Basal Cell Carcinoma on Arm of a 57-Year-Old Man

July 25, 2012
Ted Rosen, MD

A small punch biopsy showed basal cell carcinoma with focal hypermelanosis. The underlying erythema and punctuate superficial dark black pigmentation strongly suggested a dysplastic nevus or even a melanoma.

A 57-year-old man discovered a relatively small (1 cm), pigmented nodule of uncertain duration on his left arm during a cutaneous self-examination. The patient had a previous skin cancer.

Key point: The lesion displays an underlying erythema as well as punctuate superficial dark black pigmentation. While this strongly suggests a dysplastic nevus or even a melanoma, pigmented basal cell carcinoma can appear in this manner. A small punch biopsy disclosed basal cell carcinoma with focal hypermelanosis.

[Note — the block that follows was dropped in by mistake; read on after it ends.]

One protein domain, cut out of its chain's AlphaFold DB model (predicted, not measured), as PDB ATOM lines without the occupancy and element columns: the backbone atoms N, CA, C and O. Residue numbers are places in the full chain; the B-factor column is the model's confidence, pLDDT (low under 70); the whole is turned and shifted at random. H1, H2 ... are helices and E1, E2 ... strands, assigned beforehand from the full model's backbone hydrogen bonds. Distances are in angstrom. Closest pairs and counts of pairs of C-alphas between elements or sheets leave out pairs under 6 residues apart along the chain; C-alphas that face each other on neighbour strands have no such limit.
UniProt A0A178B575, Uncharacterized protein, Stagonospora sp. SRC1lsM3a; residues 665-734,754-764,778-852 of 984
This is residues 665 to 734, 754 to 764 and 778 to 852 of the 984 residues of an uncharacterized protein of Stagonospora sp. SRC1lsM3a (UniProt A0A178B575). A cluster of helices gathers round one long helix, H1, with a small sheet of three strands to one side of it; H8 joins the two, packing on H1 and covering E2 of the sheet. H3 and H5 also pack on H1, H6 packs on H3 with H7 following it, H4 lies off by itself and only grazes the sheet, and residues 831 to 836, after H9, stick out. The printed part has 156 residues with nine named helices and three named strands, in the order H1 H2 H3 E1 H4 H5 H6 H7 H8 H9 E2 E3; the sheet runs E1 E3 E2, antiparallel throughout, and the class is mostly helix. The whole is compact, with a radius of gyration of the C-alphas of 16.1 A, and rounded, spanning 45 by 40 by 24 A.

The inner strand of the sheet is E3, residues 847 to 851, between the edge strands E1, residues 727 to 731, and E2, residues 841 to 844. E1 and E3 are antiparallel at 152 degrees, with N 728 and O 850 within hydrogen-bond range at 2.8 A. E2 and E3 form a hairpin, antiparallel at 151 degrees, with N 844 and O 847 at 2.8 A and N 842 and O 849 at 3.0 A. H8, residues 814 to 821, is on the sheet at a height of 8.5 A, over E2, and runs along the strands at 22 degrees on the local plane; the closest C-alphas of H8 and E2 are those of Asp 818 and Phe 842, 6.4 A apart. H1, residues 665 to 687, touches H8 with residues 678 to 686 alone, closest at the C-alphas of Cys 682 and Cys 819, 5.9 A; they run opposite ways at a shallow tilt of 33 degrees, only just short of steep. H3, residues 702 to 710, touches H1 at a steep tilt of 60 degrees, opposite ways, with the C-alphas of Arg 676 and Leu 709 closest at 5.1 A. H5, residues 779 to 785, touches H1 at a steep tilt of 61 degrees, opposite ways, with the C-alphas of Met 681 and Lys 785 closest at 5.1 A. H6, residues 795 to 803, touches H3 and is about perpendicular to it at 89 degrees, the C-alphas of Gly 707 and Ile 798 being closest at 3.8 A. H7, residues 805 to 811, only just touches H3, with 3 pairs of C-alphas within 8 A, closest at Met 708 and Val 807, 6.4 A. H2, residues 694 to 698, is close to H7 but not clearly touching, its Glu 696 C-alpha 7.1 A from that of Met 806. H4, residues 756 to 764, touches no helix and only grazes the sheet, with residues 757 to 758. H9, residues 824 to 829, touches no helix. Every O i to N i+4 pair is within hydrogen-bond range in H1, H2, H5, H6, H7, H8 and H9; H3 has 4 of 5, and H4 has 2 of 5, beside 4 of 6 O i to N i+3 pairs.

Treatment: The lesion was modestly sized and located on a low-risk skin region. Simple excision (with 5-mm borders) and primary closure was performed.

Note: The different diagnostic possibilities can be precise clinical mimics. Biopsy whenever doubt exists regarding the exact diagnosis.

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